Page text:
The Wireline Competition Bureau is seeking comment on three main issues related to broadband deployment in Multiple Tenant Environment (MTE) buildings. The first focuses on revenue sharing agreements between MTE owners and service providers, and whether such arrangements inhibit entry by competitive providers or affect the price and quality of service options for consumers.
Second, the FCC seeks comment on exclusive wiring arrangements and whether such arrangements do not preclude access to new entrants or inhibit choice for tenants. The FCC also asks for input on whether exclusive marketing arrangements create confusion and lower choices for tenants.
This week, FCC Commissioner Brendan Carr is visiting Arkansas, Oklahoma, Kansas and Missouri for events with Arkansas’ Republican Gov. Asa Hutchinson and Rep. French Hill (R-Ark.), Rep. Billy Long (R-Mo.) and Rep. Markwayne Mullin (R-Okla.).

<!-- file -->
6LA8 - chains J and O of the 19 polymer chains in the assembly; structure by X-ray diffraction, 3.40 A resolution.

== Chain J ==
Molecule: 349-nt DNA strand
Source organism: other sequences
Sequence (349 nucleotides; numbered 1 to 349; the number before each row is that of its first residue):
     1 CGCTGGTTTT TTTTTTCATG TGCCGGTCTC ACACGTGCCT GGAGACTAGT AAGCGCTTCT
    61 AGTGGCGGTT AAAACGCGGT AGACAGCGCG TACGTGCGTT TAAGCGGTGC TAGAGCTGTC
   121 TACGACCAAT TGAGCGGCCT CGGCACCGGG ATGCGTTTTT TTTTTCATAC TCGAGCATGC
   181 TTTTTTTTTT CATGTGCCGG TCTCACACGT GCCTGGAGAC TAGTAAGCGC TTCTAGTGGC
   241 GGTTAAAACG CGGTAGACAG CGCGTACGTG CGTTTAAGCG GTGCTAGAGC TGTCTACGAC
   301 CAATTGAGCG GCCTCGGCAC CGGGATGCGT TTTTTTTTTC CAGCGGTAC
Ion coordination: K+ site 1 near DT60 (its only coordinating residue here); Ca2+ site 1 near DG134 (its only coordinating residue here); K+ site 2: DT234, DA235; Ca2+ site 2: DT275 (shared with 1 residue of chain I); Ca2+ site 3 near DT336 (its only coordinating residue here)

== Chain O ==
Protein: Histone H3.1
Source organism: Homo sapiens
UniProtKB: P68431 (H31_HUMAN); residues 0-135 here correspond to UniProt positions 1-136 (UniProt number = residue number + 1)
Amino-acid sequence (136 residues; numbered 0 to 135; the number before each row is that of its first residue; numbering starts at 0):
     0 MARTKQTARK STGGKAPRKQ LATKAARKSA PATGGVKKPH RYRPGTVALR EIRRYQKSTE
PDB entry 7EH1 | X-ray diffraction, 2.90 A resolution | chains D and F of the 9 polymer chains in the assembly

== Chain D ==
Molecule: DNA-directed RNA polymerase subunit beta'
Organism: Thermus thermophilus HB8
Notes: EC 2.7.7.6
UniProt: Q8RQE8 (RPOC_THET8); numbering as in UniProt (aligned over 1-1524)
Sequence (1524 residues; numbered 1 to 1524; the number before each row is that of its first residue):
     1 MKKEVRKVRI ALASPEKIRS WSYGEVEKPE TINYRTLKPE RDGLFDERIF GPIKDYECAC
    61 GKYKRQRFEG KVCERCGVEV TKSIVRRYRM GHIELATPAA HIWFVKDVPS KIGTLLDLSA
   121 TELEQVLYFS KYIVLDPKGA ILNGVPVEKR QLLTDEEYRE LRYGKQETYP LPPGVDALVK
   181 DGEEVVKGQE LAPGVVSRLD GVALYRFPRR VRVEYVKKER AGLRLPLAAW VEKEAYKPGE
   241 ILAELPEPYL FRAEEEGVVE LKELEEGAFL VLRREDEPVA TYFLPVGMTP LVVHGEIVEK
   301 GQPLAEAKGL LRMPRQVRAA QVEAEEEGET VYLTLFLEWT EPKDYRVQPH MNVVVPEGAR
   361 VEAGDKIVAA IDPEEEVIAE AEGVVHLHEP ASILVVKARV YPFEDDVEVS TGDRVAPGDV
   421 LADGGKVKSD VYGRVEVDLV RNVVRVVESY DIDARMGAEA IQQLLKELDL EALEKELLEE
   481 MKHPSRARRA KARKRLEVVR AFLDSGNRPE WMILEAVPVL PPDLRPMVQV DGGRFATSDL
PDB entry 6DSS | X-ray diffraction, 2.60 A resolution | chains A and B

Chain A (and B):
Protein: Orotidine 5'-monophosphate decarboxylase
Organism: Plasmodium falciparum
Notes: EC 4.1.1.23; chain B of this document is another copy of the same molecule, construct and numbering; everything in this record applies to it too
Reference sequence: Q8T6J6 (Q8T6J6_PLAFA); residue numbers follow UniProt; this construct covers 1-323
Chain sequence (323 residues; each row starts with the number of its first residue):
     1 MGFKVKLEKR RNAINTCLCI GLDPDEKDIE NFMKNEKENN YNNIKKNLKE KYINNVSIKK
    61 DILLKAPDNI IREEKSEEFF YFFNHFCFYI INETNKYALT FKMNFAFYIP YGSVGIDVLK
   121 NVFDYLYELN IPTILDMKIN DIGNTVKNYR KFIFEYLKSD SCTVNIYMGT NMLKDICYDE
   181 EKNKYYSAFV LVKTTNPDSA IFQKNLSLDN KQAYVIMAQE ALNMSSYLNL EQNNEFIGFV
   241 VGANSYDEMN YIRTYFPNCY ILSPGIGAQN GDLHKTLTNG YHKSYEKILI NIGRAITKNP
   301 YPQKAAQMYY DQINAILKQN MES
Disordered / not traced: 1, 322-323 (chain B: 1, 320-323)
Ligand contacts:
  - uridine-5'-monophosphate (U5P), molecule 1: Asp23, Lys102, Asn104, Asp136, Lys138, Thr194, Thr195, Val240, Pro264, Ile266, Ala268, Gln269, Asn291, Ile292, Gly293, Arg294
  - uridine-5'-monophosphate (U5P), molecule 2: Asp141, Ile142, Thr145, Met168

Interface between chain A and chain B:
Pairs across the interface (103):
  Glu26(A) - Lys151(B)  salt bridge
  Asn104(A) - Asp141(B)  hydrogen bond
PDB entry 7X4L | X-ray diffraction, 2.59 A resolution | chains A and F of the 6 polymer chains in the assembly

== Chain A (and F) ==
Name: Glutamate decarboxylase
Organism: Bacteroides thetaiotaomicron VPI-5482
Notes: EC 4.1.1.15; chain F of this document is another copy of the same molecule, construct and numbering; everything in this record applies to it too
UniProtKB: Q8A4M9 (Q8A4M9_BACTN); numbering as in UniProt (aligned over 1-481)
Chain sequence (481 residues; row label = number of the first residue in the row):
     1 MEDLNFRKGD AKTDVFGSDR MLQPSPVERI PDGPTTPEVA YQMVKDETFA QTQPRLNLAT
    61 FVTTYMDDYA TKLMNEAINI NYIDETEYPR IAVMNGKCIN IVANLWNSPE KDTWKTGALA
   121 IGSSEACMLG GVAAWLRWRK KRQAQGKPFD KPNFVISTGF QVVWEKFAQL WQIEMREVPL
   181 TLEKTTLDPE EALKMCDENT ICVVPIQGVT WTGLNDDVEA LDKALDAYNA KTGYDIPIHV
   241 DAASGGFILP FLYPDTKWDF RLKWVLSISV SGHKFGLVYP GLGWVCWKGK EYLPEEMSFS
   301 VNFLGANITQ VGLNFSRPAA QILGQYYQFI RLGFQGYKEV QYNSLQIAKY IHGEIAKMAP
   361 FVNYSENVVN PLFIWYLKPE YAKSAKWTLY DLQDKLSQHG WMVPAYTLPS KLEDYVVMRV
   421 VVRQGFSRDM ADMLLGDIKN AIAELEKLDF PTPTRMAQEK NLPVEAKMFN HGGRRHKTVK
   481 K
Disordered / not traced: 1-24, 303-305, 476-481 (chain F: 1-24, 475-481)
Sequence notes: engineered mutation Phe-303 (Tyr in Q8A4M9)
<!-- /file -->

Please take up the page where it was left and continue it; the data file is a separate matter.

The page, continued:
The events are focused on federal and state partnerships, and the transformative effect that next-generation connectivity is having on rural areas, including on agriculture, education, telehealth and the economy.
On Sept. 7, Carr joined Hutchinson at an event highlighting a series of rural broadband fiber expansion projects that include funding from federal programs and that are administered by the Arkansas Rural Connect Broadband Program. Carr also visited a manufacturer of equipment for satellite, broadband, wireless and telecommunications industries in the Little Rock area.